Tuesday, September 18, 2007

Return of the Equinox

This year's Equinox Marathon endeavor was fun! My first three outings had some bright spots, but were each fraught with minor to major disaster.

My debut in 2004 was a solid 5th place, decent for a carpetbagging rookie/masters runner freshly arrived from the Lower 48. I ran as well as I could have, but the race was marred by an ill-timed train that stopped three of us (5th-7th) dead in our tracks for about 2-3 minutes at the 8 mile point. The top 4 had beat the train and kept going; meanwhile the several from the pack caught up. That pause threw everyone off their game. I kept it steady, and finished well, a 3:12:24. The thing that got me was that I was closing in on 4th (one who escaped the train) and was only 20 seconds back at the end. Then to add insult, I missed an age record by, you guessed it, 20 seconds. No matter I thought, there would be other chances.

So in 2005 after ski season, I whipped into the best shape I'd been in since 1999-2000, when I ran low-mid 34s for 10k and a 2:44 marathon. But in mid-July after my best workout of the summer, a long tempo effort through the woods, I woke up the next morning with a sore foot--a stress fracture. So I worked an aid station at the Equinox at the brutal out and back (15 miles). We had a great time that day but watching the runners parade by on a perfect day, my feelings were bittersweet. I vowed to really rip it up in 2006, and planned for a 3:05 or faster on what is considered to be one of the toughest 26.2 mile races in the U.S.

Last year I built up cautiously and ran almost equivalent to what I'd done in 2005. If anything my base was better. No injuries, save a nagging sore hip by the end of the summer. I was set until the week leading up to the race, when I came down with a cold. I considered not running, but lined up and endeavored to run a cautious race. The pace was pretty fast right away, and it was hard to gauge my effort, so I ran for position. 7th place at 2 miles seemed okay, but my split over that 2nd mile was too fast. I adjusted the pace and rolled along for the next 20 miles feeling much better than exptected and held 4th for about 10 miles. And then came the slowdown of 2006. Molasses legs. On the fastest part of the course, I was mustering 7:20 miles and was unable to respond to a passing masters runner. Held onto 5th until 100 m to go, before folding to a runner who was much younger and who had a better kick. I collapsed into a gasping heap. 6th wasn't bad, but it wasn't 5th. And I lost my first race as a masters in Alaska. I felt humiliated and dejected after that one and the experience only re-affirmed my plan to bypass the Equinox in 2007 in favor of a faster road marathon.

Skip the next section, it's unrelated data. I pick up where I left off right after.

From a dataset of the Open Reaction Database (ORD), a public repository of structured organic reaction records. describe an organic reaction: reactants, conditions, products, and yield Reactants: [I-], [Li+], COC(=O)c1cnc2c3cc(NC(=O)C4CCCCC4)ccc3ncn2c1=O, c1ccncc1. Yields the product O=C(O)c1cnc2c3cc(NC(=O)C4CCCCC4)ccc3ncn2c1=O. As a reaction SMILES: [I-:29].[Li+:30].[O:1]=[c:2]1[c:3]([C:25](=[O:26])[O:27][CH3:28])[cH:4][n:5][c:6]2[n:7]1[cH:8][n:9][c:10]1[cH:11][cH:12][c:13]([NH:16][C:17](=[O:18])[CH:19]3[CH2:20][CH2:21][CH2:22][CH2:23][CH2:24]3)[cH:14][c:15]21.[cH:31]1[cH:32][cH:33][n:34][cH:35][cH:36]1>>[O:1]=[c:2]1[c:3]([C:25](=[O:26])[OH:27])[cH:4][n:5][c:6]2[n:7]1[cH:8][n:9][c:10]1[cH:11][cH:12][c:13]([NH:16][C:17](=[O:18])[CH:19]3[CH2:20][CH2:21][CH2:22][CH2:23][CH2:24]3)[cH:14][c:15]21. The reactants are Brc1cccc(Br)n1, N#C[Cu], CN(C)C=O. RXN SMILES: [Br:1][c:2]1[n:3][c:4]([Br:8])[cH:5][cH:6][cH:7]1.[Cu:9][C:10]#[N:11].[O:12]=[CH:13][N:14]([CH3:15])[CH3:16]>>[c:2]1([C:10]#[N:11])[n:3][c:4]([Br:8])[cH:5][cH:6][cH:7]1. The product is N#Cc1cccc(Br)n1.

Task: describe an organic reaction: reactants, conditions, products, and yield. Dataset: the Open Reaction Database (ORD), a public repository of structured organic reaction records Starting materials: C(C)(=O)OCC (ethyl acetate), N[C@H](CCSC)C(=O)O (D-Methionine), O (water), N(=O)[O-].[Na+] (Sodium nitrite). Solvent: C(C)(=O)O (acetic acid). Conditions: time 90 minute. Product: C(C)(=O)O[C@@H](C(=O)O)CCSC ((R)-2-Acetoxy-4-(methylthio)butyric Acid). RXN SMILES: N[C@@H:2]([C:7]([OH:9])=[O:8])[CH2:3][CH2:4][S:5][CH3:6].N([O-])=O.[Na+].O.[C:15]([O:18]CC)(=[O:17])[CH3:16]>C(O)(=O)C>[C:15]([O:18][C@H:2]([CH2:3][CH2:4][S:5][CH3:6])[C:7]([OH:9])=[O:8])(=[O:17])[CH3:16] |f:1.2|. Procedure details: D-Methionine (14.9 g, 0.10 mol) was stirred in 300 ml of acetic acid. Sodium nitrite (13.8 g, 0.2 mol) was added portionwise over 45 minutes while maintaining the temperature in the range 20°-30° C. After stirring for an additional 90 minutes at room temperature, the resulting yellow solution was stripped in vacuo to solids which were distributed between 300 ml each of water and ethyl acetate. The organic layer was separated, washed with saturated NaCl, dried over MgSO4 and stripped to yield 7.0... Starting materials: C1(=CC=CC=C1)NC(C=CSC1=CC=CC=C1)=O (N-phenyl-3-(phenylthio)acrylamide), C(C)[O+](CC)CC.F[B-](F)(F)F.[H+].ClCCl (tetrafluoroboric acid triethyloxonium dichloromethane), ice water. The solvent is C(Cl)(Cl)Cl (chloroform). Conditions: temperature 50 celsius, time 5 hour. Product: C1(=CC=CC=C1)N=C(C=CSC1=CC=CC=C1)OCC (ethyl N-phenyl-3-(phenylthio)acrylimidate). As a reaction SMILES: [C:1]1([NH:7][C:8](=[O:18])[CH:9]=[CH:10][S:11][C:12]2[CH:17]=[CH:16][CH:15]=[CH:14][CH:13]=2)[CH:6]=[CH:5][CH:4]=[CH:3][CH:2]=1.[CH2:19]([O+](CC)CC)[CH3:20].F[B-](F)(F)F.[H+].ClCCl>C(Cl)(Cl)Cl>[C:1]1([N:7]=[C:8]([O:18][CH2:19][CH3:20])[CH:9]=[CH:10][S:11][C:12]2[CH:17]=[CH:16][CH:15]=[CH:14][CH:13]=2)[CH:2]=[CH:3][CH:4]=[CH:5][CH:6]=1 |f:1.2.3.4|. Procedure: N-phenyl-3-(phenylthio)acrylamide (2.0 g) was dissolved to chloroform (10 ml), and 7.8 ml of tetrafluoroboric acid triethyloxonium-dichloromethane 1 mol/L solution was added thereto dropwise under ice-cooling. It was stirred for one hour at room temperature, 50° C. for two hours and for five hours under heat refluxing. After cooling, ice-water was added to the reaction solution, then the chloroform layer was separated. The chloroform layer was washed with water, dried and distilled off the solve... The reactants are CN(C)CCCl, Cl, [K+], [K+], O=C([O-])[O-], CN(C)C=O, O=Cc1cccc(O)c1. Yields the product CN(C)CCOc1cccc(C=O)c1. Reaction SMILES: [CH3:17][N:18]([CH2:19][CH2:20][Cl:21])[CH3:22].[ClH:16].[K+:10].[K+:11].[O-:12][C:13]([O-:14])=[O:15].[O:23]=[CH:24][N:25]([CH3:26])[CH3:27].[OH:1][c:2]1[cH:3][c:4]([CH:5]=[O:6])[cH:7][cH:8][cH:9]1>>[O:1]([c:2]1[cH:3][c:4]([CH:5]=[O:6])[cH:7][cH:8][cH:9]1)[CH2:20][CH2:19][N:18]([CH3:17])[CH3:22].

This year I never got on track. Twisted my ankle on the first workout of the season, back in May, which lead to some painful back problems and then a nagging progressive calf injury that has plagued my running since early July. By the end of August I wrote off Chicago, but vowed to do the Equionox Relay injured or not.

Flat out, the relay was the highlight of my running year, not to mention the best of four Equinox experiences. You don't get the glory in the relay. But it's 1/3 the distance and three times the fun.

Paul ran a steady first leg, and he kept in contact with most lead teams, except the Lathrop HS coaches. Took the bib in 7th place at 8.3 miles, about 1.5 min behind the 2nd and 3rd teams, but I was able to reel in 5 of those teams by 11 miles. Carried it in averaging 7:50/mile (over 2200 ft of vertical), 3rd fastest for the on that leg but easily top 10 for the past 10 years. Our teammate Roy took it home resoundingly for a solid 2nd place finish in 3:07:33, about 3 minutes behind the winners.

Next year? They make such a big deal about the Equinox around here. You'd think that this was West Texas and Friday Night Lights. The experience can be fun, but also a little much. I'd still like one more whack at the full marathon either in 2008 or 2009. After that I'm a relay runner (or coach) and to hell with the local hubris.